Trade minister Liam Fox pledges to line up the US, Australia and New Zealand as first post-Brexit trade deals

Helen Cahill
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Liam Fox expects a slew of trade deals to be signed after the Brexit transition period ends (Source: Getty)

Trade minister Liam Fox last night pledged to have a string of free trade deals ready and waiting the minute a Brexit transition period ends, insisting businesses have nothing to fear from the UK's departure from the European Union.

Speaking at the Tory party conference in Manchester, Fox said he expects to have draft agreements in place with a number of countries, and that his department was prioritising deals with the US, Australia and New Zealand.

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He admitted that negotiating more than one deal at a time was "a lot", but insisted he had the manpower to deliver the agreements long before a transitional trading period with the the EU ends. A proposed two-year transition would come to a close in March 2021.

"We'll expect to have draft agreements long before that with a number of countries," he said.

Fox attacked any suggestion that the Square Mile would be diminished by Brexit, saying: "I do not share the pessimism about London and financial services, because the City of London has a depth of professional services that doesn't exist anywhere else...I think that London will remain dominant."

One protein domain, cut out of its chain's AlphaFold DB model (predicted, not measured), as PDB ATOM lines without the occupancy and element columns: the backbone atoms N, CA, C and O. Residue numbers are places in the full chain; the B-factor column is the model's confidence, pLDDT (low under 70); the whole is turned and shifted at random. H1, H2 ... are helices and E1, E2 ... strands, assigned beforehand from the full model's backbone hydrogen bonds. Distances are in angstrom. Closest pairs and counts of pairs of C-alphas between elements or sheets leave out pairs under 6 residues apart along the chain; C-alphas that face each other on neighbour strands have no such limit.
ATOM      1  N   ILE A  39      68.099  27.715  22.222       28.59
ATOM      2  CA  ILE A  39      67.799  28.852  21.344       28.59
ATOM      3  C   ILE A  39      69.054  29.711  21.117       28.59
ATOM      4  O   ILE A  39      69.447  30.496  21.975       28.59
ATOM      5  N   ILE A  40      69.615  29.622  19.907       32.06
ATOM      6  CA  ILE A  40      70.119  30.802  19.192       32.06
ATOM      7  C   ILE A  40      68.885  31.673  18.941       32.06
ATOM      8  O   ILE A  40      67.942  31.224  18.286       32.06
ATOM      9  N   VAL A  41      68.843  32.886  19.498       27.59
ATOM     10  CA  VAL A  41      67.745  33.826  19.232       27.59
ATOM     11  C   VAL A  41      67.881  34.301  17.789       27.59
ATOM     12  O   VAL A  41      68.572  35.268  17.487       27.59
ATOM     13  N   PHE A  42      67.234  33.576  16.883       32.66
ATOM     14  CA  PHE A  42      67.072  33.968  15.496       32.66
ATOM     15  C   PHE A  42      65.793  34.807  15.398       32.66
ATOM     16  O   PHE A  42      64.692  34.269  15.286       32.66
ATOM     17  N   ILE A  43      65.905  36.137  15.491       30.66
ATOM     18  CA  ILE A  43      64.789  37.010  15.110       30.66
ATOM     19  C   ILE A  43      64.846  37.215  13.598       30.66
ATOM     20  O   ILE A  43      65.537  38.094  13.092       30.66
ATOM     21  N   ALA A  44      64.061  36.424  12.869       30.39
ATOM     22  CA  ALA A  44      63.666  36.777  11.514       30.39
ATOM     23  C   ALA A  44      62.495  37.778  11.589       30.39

Any move by the EU to diminish London's status would not benefit the bloc's member states, he said, because the sector would sooner move out of Europe altogether, most likely to New York.

Fox added that both the UK and the US were keen to see the liberalisation of trade in the financial sector.

"The real game changer is to see the global liberalisation in financial services," he said. "That will be absolutely key."

Despite his optimism over future trade relations with Washington, Fox said the US had taken a "disproportionate and unacceptable" action when it slapped a 220 per cent tariff on Bombardier's jets.

"Boeing are behaving in a very protectionist way," Fox said.

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He added: "It worries me that we're seeing a rise in protectionist behaviour ... the OECD (Organisation for Economic Cooperation and Development) itself has pointed out protectionism always ends badly. If we can get them to have a resolution, which is what we are trying to do quietly, so much the better."

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